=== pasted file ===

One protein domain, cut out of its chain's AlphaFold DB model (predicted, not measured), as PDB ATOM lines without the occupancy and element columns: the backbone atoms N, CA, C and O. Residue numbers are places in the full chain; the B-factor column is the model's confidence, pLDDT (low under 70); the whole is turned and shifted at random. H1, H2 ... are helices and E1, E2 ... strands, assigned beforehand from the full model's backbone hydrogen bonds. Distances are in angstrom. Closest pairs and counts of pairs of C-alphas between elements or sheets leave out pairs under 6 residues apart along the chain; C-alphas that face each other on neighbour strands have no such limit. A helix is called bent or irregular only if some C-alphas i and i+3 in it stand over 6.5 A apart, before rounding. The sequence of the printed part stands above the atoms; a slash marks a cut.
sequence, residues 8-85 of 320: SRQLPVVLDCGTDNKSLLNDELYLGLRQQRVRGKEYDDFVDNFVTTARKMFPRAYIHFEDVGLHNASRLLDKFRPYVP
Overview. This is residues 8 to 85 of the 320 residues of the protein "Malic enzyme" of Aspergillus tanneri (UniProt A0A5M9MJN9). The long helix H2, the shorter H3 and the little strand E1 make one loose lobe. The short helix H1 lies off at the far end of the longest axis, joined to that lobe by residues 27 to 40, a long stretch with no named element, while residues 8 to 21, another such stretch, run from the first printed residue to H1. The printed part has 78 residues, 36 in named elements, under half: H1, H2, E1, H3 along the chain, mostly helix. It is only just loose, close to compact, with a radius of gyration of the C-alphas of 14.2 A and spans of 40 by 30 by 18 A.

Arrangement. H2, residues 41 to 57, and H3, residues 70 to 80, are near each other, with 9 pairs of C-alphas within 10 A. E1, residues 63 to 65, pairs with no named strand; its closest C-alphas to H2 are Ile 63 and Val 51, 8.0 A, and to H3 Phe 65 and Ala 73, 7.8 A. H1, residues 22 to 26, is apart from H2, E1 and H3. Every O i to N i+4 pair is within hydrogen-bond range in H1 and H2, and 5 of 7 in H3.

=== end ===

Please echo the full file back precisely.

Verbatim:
One protein domain, cut out of its chain's AlphaFold DB model (predicted, not measured), as PDB ATOM lines without the occupancy and element columns: the backbone atoms N, CA, C and O. Residue numbers are places in the full chain; the B-factor column is the model's confidence, pLDDT (low under 70); the whole is turned and shifted at random. H1, H2 ... are helices and E1, E2 ... strands, assigned beforehand from the full model's backbone hydrogen bonds. Distances are in angstrom. Closest pairs and counts of pairs of C-alphas between elements or sheets leave out pairs under 6 residues apart along the chain; C-alphas that face each other on neighbour strands have no such limit. A helix is called bent or irregular only if some C-alphas i and i+3 in it stand over 6.5 A apart, before rounding. The sequence of the printed part stands above the atoms; a slash marks a cut.
sequence, residues 8-85 of 320: SRQLPVVLDCGTDNKSLLNDELYLGLRQQRVRGKEYDDFVDNFVTTARKMFPRAYIHFEDVGLHNASRLLDKFRPYVP
Overview. This is residues 8 to 85 of the 320 residues of the protein "Malic enzyme" of Aspergillus tanneri (UniProt A0A5M9MJN9). The long helix H2, the shorter H3 and the little strand E1 make one loose lobe. The short helix H1 lies off at the far end of the longest axis, joined to that lobe by residues 27 to 40, a long stretch with no named element, while residues 8 to 21, another such stretch, run from the first printed residue to H1. The printed part has 78 residues, 36 in named elements, under half: H1, H2, E1, H3 along the chain, mostly helix. It is only just loose, close to compact, with a radius of gyration of the C-alphas of 14.2 A and spans of 40 by 30 by 18 A.

Arrangement. H2, residues 41 to 57, and H3, residues 70 to 80, are near each other, with 9 pairs of C-alphas within 10 A. E1, residues 63 to 65, pairs with no named strand; its closest C-alphas to H2 are Ile 63 and Val 51, 8.0 A, and to H3 Phe 65 and Ala 73, 7.8 A. H1, residues 22 to 26, is apart from H2, E1 and H3. Every O i to N i+4 pair is within hydrogen-bond range in H1 and H2, and 5 of 7 in H3.